Light in August
by William Faulkner
Bunch is characterized by his Christian work ethic and moral values. Refusing a life of wild excess, he stands in utter contrast to Christmas's illegal practices and lack of social responsibility, as well as Joe Brown's drinking and gambling. Despite these notable qualities, Bunch's life seems incomplete. He lives his life in quiet isolation and strict routine, without romantic or emotional attachments, and there's something lonely about this.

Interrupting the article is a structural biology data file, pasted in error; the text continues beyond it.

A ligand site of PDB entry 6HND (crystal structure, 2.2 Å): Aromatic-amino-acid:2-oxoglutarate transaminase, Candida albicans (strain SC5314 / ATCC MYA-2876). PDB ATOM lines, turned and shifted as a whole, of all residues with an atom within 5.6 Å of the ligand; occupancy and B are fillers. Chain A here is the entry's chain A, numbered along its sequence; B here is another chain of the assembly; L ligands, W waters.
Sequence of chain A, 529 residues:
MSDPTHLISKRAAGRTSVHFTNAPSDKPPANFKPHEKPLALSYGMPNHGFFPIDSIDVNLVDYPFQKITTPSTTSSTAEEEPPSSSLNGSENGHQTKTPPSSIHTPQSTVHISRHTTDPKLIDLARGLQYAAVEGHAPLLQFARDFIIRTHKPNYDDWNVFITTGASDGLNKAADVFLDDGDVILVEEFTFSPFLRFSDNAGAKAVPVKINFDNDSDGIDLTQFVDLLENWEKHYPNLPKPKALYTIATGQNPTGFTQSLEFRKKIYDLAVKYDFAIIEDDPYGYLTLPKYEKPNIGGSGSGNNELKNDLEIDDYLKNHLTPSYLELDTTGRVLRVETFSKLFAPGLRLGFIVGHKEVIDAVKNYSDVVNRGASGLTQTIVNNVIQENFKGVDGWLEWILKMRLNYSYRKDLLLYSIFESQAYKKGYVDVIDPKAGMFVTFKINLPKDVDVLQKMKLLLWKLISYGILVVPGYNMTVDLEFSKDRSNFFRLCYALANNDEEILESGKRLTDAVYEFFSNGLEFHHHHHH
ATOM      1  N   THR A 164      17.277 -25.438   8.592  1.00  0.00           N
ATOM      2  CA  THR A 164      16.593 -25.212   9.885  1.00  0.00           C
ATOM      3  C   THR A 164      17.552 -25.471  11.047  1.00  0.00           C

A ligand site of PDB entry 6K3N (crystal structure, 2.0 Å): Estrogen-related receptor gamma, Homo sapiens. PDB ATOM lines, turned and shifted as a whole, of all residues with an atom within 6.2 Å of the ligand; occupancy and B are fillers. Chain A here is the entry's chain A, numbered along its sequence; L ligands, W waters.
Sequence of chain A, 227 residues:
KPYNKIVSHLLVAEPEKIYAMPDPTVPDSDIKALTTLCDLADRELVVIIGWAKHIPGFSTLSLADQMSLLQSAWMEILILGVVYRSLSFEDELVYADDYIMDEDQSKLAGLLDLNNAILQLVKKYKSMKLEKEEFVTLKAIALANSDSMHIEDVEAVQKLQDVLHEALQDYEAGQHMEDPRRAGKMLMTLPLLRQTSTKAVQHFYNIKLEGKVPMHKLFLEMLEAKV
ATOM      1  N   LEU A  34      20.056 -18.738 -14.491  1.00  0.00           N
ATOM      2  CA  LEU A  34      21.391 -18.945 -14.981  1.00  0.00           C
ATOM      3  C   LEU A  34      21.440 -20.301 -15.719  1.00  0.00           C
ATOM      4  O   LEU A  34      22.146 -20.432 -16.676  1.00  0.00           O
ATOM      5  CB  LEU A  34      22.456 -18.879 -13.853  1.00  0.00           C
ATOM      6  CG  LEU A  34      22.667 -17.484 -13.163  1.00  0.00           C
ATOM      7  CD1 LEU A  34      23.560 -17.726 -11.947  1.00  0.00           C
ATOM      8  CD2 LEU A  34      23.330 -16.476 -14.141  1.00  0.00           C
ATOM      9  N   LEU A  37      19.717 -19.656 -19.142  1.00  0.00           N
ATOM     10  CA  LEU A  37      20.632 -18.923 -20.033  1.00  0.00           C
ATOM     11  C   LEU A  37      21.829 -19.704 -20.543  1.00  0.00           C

When he meets Lena Grove, however, Bunch's personality begins to change – he acts on impulse and does potentially "immoral" things like bringing a pregnant woman to his boarding house, and keeping her away from the father of her baby. Loving Lena causes him to go out of his comfort zone, and we get the sense by novel's end that he's happier for it. The fact that he shares his name with Lord Byron, a scandalous poet and leading figure of Romanticism, suggests that he might be something of a secret poet, and that he got a bit of enlightenment through love.